The Beatles once sang that we all need a little help from our friends.
SparkStarter is a new startup applying that mantra to the crowded world of online dating, with the promise of a better way to make romantic matches in a digital world.
As you may know, there are already a ton of online dating sites and apps out there. Tony Kramer, CEO of SparkStarter, readily acknowledges that. But he and his team spent months studying the market landscape, and they believe that their unique method can set them apart from the rest.
Unlike the majority of online dating platforms, which rely simply on shared interests and calculated algorithms to connect people, SparkStarter puts mutual friends in the position of match-maker for other friends.
Here’s how it works: you sign up, connect to your Facebook account, then use the interface to introduce two friends who you think might hit it off. This means that even if you’re already married or in a committed relationship, you can still use the app, increasing the size of the potential user base considerably.
On the flip side, if you’re looking for a match yourself, you can sign up and search yourself or request introductions from friends.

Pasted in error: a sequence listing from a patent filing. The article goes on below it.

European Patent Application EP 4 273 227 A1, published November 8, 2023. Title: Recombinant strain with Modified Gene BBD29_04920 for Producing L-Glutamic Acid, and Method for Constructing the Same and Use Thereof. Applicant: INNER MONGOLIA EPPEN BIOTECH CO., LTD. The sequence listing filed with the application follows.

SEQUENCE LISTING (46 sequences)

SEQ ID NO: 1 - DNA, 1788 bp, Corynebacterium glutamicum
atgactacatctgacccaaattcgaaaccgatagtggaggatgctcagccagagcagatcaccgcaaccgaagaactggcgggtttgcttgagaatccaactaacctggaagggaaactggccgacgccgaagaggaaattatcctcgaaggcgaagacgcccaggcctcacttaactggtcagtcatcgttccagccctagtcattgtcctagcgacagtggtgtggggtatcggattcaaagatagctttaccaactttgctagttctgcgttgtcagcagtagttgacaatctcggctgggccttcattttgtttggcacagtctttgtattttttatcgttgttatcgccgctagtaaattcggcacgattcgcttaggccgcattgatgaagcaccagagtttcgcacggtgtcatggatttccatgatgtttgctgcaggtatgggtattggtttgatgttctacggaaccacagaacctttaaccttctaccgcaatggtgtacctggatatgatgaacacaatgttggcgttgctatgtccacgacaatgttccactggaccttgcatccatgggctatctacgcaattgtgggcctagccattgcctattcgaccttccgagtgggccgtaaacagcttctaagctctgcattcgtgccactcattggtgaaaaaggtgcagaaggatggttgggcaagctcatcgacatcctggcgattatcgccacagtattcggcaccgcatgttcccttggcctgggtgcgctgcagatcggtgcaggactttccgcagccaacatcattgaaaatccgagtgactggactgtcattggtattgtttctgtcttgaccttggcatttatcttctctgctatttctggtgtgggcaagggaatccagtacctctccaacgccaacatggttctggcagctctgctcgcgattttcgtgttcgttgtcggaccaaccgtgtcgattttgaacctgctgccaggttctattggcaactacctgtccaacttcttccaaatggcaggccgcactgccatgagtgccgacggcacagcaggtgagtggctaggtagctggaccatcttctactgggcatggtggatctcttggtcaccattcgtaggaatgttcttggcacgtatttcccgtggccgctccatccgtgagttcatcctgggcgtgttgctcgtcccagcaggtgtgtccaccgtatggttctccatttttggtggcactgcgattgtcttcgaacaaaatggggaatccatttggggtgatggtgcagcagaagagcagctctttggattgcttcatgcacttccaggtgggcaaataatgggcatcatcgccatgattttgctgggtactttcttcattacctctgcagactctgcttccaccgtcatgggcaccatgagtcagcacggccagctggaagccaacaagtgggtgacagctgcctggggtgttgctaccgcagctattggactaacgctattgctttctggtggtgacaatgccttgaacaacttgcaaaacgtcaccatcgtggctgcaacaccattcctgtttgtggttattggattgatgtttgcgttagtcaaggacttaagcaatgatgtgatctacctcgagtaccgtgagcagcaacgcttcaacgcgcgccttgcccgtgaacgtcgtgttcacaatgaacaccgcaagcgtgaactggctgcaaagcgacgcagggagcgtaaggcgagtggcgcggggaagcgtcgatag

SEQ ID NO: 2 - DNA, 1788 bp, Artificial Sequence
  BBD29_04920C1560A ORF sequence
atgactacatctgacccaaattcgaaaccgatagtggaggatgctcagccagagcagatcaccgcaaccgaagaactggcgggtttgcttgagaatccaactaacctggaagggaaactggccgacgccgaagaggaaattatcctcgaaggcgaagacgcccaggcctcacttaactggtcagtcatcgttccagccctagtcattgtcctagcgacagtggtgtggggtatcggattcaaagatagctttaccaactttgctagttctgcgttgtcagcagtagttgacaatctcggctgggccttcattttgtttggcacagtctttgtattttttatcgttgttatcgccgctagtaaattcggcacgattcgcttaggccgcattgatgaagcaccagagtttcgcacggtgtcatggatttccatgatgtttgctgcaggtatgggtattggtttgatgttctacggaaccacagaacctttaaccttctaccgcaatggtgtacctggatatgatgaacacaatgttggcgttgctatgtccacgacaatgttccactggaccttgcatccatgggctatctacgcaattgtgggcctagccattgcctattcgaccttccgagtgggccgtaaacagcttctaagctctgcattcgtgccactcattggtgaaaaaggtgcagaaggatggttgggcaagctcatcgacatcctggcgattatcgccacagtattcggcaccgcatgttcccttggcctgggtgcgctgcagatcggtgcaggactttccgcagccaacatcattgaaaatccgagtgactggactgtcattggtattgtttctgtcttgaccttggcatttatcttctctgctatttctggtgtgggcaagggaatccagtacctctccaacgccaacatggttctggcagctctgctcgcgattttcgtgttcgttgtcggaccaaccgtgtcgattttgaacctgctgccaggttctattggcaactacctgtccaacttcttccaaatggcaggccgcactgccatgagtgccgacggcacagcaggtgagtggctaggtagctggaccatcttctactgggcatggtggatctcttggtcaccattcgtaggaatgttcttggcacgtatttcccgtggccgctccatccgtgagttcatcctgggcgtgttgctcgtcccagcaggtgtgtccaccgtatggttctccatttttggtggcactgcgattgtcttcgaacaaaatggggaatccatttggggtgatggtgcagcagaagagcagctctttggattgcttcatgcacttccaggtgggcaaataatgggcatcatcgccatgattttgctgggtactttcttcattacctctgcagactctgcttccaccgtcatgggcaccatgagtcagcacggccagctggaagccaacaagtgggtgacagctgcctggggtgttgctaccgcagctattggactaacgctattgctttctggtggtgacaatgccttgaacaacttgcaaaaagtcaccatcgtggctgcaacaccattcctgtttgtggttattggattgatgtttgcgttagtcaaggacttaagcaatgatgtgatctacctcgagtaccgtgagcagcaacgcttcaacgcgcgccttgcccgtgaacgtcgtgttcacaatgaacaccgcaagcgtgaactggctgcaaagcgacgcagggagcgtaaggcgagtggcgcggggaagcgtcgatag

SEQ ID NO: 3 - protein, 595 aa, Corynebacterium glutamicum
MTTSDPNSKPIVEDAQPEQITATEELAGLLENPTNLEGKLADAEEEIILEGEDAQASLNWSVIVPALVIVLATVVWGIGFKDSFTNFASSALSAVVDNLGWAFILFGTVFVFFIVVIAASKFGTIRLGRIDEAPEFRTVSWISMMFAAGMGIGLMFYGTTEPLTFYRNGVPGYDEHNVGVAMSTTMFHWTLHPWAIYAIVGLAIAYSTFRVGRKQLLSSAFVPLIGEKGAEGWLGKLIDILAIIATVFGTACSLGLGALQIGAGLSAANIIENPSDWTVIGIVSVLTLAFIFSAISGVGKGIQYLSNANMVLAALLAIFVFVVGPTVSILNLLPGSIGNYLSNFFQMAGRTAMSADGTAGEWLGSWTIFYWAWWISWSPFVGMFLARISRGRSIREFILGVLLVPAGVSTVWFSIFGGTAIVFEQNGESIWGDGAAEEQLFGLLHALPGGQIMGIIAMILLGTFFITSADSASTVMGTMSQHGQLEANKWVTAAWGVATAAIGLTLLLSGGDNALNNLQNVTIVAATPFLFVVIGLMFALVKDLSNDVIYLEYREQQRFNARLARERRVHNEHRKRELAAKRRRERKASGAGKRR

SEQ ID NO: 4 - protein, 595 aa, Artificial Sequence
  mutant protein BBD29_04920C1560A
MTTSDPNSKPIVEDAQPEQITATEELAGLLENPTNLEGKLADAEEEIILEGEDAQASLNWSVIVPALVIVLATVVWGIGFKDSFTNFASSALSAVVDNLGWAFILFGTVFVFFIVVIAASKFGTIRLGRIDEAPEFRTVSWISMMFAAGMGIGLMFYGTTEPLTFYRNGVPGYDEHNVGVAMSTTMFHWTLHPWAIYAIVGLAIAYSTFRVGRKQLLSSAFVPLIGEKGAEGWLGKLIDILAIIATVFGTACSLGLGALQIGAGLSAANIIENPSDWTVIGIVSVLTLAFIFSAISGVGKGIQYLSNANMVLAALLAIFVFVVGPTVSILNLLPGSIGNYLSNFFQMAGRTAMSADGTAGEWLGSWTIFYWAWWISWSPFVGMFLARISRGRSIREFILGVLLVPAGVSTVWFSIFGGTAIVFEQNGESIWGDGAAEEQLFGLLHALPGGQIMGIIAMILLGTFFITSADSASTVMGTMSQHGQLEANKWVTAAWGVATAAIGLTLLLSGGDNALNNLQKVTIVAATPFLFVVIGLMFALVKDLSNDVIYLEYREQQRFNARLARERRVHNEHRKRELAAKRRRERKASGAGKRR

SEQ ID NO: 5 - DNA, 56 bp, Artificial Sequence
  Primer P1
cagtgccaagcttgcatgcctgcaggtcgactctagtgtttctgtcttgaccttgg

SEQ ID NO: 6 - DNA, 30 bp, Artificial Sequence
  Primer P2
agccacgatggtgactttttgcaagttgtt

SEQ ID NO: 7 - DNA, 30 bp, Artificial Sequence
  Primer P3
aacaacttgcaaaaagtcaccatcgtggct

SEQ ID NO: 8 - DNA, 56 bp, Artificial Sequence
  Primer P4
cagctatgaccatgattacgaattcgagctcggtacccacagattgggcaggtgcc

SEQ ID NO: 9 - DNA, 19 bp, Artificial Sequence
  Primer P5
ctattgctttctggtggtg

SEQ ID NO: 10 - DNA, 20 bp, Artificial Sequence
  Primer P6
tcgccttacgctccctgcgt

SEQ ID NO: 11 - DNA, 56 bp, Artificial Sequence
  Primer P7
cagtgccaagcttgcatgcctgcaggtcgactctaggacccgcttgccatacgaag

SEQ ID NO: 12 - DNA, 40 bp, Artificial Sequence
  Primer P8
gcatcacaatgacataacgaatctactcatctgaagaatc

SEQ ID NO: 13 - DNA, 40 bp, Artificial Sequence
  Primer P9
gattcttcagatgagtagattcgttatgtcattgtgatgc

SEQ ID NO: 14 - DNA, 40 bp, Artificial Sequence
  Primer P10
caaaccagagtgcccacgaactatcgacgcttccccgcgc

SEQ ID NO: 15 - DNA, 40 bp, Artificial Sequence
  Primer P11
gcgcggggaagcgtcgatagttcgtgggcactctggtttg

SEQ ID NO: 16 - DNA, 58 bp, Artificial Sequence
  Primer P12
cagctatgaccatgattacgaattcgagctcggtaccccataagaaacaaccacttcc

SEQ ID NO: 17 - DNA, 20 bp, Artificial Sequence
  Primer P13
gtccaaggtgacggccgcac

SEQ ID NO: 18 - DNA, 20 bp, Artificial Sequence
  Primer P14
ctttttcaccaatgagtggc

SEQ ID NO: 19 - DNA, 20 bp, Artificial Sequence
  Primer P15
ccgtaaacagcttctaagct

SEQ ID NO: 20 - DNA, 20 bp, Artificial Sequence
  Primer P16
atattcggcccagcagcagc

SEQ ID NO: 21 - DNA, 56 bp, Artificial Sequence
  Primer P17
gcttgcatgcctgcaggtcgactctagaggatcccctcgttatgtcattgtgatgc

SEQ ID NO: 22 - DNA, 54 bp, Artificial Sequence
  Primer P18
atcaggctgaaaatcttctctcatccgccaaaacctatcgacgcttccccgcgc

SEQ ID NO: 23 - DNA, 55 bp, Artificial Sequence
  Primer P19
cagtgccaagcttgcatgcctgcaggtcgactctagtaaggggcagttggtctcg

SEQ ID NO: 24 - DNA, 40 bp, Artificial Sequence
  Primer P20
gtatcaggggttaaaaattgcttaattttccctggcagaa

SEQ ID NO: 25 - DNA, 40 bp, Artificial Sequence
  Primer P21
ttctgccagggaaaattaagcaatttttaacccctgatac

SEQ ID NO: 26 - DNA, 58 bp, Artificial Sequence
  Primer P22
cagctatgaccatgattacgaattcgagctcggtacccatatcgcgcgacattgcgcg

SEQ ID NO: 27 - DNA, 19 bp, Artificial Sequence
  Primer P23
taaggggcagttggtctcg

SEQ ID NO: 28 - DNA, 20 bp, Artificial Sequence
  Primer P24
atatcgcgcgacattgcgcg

“We often refer to it as the LinkedIn concept for dating using Facebook,” Kramer says, pointing out that people often use the popular professional networking site to connect with others through mutual acquaintances.
Kramer, a serial entrepreneur whose educational background is in chemical engineering, said the idea for SparkStarter came about after he moved back to Minnesota four years ago. He was single, and having a difficult time meeting the right woman, so a friend of his put him in touch with a Facebook connection who had some common interests.
Last year, he married that same gal.
Undoubtedly, this friend felt a sense of pride and happiness over connecting the two. And Kramer believes that is a driving force behind SparkStarter’s setup. The match-making aspect adds a new social element to the mix, and puts the selection process in the hands of a person you trust rather than a machine.
“Everyone has a single friend that they’re dying to set up with somebody,” he says.
SparkStarter is undergoing a soft launch this month to start organically building a local user base before going national in March. After that, Kramer says the company plans to hold an angel investing round.
Despite the crowded market, Kramer believes that dating sites and apps must fundamentally evolve. He also thinks that the company’s differentiation will make it an attractive investment target for growth or future acquisition.
But first, he and his team of seven must demonstrate that SparkStarter can gain traction by attracting users… and their friends.